A group representing Maine lobstermen sued the federal government on Monday, arguing that new regulations aiming to protect endangered right whales ignore scientific data and will cause “devastating economic hardship” for those working in the lobster industry.
It is the latest front in a longstanding battle over the regulations, which have been in the works for several years. The final rules prohibit lobster fishing in a 967-square-mile swath of the Gulf of Maine between October and January. They also require the use of weaker ropes so whales that become entangled can break free more easily and reduce the number of rope lines that fishermen can use to link buoys to lobster traps.
Environmentalists have argued that the changes are necessary to reduce the threat to the North Atlantic right whale, which has seen its numbers dwindle in recent decades, with fewer than 400 individuals remaining, according to the National Oceanic and Atmospheric Association. But lobstermen say the rules are unnecessary, noting there are few recorded cases of right whales becoming entangled in the waters where Maine fishermen work.
The lawsuit, filed in the U.S. District Court for the District of Columbia by the Maine Lobstermen’s Association, alleges that the National Marine Fisheries Services’ biological study that was the basis for the regulations is based on flawed data. The survey, the lawsuit argues, attributed right whale deaths to the Maine lobster industry that were actually caused by other fisheries or by non-fishing boats that collide with the endangered whales.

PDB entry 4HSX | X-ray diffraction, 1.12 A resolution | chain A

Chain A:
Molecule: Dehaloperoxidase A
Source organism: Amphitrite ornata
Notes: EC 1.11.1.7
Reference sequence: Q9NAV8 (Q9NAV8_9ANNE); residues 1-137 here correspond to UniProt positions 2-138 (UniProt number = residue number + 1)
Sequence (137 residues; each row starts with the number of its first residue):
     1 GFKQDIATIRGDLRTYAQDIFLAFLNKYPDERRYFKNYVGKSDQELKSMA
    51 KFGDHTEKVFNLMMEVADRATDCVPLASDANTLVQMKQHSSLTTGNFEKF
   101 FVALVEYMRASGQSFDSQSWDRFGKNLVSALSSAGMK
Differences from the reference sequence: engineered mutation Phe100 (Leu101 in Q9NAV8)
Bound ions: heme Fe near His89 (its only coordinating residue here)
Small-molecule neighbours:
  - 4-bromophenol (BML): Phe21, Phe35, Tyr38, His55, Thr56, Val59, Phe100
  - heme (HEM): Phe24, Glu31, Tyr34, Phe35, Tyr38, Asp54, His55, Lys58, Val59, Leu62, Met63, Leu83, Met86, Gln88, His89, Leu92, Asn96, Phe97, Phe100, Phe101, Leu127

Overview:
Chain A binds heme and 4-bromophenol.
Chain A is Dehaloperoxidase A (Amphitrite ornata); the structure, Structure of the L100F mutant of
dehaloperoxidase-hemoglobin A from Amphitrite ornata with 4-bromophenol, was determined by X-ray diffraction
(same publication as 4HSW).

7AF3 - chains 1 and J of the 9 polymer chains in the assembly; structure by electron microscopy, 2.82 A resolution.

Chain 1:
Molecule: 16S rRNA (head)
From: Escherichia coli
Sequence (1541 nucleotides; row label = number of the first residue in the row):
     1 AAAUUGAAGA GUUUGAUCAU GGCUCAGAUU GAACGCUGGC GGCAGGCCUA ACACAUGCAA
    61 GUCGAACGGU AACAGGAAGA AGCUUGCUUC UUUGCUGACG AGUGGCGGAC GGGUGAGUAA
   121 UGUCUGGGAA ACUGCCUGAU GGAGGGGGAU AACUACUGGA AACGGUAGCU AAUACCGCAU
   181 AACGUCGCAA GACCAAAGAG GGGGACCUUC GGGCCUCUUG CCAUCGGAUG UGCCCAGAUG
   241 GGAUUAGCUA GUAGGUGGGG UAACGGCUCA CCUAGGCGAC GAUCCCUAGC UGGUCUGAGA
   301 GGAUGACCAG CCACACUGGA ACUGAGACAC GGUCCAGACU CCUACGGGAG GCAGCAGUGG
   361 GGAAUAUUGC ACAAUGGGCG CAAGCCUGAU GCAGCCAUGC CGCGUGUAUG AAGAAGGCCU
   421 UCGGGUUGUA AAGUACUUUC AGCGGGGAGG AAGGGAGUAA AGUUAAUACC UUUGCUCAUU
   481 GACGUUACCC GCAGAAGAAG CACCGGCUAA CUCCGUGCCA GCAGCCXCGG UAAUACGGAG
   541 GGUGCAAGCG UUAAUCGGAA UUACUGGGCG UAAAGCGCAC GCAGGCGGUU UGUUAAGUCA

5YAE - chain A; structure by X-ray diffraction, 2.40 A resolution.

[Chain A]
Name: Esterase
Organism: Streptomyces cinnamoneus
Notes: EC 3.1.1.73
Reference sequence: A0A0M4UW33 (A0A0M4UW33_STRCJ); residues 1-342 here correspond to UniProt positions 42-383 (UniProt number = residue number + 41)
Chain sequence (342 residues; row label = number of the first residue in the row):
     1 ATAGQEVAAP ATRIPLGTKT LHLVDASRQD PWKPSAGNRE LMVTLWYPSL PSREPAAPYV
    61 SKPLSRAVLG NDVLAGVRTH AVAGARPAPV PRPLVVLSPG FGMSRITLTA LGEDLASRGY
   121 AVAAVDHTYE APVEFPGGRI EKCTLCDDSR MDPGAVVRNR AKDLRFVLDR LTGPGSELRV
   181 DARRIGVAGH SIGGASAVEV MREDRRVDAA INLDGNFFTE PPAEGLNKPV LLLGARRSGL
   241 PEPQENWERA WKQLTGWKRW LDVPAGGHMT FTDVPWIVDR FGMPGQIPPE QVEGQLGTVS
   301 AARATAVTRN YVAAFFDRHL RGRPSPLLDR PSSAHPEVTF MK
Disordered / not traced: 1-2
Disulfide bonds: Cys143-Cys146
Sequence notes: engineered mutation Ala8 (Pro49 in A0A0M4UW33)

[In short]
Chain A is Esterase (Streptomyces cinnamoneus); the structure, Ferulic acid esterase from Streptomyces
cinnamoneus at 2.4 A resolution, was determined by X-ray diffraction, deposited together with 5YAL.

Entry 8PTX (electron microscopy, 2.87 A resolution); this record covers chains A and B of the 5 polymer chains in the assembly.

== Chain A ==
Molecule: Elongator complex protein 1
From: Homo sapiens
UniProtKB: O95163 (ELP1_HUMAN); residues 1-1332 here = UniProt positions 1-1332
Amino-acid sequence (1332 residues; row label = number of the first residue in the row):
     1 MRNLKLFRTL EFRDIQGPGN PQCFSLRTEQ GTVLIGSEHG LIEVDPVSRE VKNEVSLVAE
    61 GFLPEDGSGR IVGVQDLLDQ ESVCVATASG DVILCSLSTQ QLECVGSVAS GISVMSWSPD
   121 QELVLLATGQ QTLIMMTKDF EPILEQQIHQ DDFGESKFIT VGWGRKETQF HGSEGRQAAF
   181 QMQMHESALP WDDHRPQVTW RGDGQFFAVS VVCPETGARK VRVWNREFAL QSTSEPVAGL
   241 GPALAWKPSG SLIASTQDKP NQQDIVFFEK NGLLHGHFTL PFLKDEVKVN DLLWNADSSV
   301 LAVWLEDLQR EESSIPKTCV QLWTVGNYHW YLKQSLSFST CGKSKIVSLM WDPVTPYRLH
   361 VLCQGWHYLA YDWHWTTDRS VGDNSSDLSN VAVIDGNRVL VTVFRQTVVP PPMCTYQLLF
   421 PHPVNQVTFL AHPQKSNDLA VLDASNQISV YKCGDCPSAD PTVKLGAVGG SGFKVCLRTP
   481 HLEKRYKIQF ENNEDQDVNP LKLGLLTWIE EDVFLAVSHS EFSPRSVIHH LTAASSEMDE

“The science does not support the agency’s plan. Using worst case scenarios that hold Maine lobstermen accountable for right whale deaths occurring in Canada won’t help protect right whales, but it will decimate Maine’s lobster industry,” Patrice McCarron, executive director of the Maine Lobstermen’s Association, said in a statement.
Following the regulations will pose financial challenges to thousands of Maine lobstermen, the suit argues, resulting in “needless economic dislocation.” It asks the court to find the biological survey that the rules were based on violated federal law.
Maine’s elected officials have been united in opposing the rules. Gov. Janet Mills wrote a letter to U.S. Secretary of Commerce Gina Raimondo last week asking the agency to delay implementing the portions of the rule that require lobstermen to update their gear, saying it could cost the industry $30 million in the next year.